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Monsters vs. Aliens

monstersvsaliensposterstarring Reese Witherspoon, Seth Rogen, Hugh Laurie, and Will Arnett
written by Maya Forbes and Wallace Wolodarsky & directed by Rob Letterman and Conrad Vernon
Rated PG for sci-fi action, some crude humor and mild language.
83%

When Susan Murphy (Witherspoon) is hit by a meteorite on her wedding day, she is suddenly and mysteriously imbued with enormous size and strength. These newfound abilities lead to her imprisonment by General W.R. Monger (Kiefer Sutherland), who has been collecting and containing monsters since the 1950s. Renamed Ginormica, Susan joins Insectosaurus, mad scientist Dr. Cockroach (Laurie), the reptilian Missing Link (Arnett) and an amorphous gelatinous mass named B.O.B. (Rogen). Before long, earth is invaded by an evil alien menace named Gallaxhar (Rainn Wilson), and when conventional weapons fail, General Monger convinces the President (Stephen Colbert) to send in his team of monsters to do the job.

Monsters vs. Aliens has three really obvious things going for it. First, it has a fantastic premise, almost inspired in its silliness. The concept combines some of the most hackneyed ideas out of old B-grade monster flicks into an affectionate parody that really manages to bring the laughs. This is a movie that is simply full of ideas, and even when they don’t quite work, there is a palpable sense of fun and zany creativity behind them.

Second, the movie has a really great cast. There are definitely bad ways to stack celebrity voices into an animated feature, but here they seem to have been selected with an eye towards character first, and name-recognition second (if at all). Seth Rogen seems to have suddenly become the go-to guy for voice acting. I count five voice-overs in the past two years, and I, at least, have felt that more than a few of those were lacking something. Here, however, he seems to bring something other than his name to his character.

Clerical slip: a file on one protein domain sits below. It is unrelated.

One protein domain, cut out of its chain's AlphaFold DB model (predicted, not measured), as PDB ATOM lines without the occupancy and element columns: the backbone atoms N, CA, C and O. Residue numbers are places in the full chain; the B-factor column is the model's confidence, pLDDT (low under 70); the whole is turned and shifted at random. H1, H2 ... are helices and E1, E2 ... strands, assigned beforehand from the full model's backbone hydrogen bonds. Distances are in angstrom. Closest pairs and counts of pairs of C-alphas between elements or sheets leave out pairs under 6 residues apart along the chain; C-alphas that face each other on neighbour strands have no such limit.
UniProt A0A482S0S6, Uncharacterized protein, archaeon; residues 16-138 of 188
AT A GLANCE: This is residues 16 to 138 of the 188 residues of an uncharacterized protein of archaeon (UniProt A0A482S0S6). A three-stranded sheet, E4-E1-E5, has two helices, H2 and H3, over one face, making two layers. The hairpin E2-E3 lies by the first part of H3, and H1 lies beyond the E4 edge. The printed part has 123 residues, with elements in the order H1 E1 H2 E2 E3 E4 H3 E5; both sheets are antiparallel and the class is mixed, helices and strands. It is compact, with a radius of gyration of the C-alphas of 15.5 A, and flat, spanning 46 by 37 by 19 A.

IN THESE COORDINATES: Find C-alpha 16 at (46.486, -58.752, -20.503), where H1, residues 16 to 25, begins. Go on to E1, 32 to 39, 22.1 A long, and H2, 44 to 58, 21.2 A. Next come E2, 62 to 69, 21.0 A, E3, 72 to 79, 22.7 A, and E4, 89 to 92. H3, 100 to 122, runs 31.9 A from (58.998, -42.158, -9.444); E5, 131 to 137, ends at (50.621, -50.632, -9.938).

Laurie is magnificently funny as Dr. Cockroach, and it would not be difficult to watch the movie without connecting the voice to the actor. And casting Stephen Colbert as the President of the United States is just fun in a very obvious and entertaining way, a good joke in itself, even if doesn’t turn out to be quite as side-splitting as I had hoped. Witherspoon is the real stand-out, though. She navigates Susan flawlessly through a somewhat complex character arc in a way that both invites sympathy and interest, and makes it easy to ignore the elements of her development that don’t quite seem to make sense.

Finally, the movie showcases some glorious computer animation, providing a genuinely eye-popping 3D experience. The use of 3D is all the more appropriate as it hearkens back to the gimmicky use of the format during the 1950s (a fact which becomes fodder for one of the movie’s early gags). The new resurgence of 3D releases seems less obsessed with flashy invasions of the audience’s personal space (although there is still a bit of that), and more interested in providing a compelling environment for our eyes to hungrily explore. It is as though the screen were a window through which to see the action taking place on the other side rather than the flat projection of an image.

So, as I say, Monsters vs. Aliens has a great deal to recommend it. It’s greatest shortcoming is the failure to really live up to the wacky brilliance that seems to be within its reach. A few of the running gags fall rather flat, even before they are taken a bit too far, particularly elements involving B.O.B. and some of his schtick, and the interactions between General Monger and the President. I guess the chief problem is that so many of these ideas are funnier in theory than in practice, which is unfortunate. Still, perhaps a movie called Monsters vs. Aliens has no business being a masterpiece. It certainly kept me laughing, and I left feeling that I had gotten the good time that I paid for. I can’t think of anything more I might have reasonably expected.

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~ by Jared on March 27, 2009.

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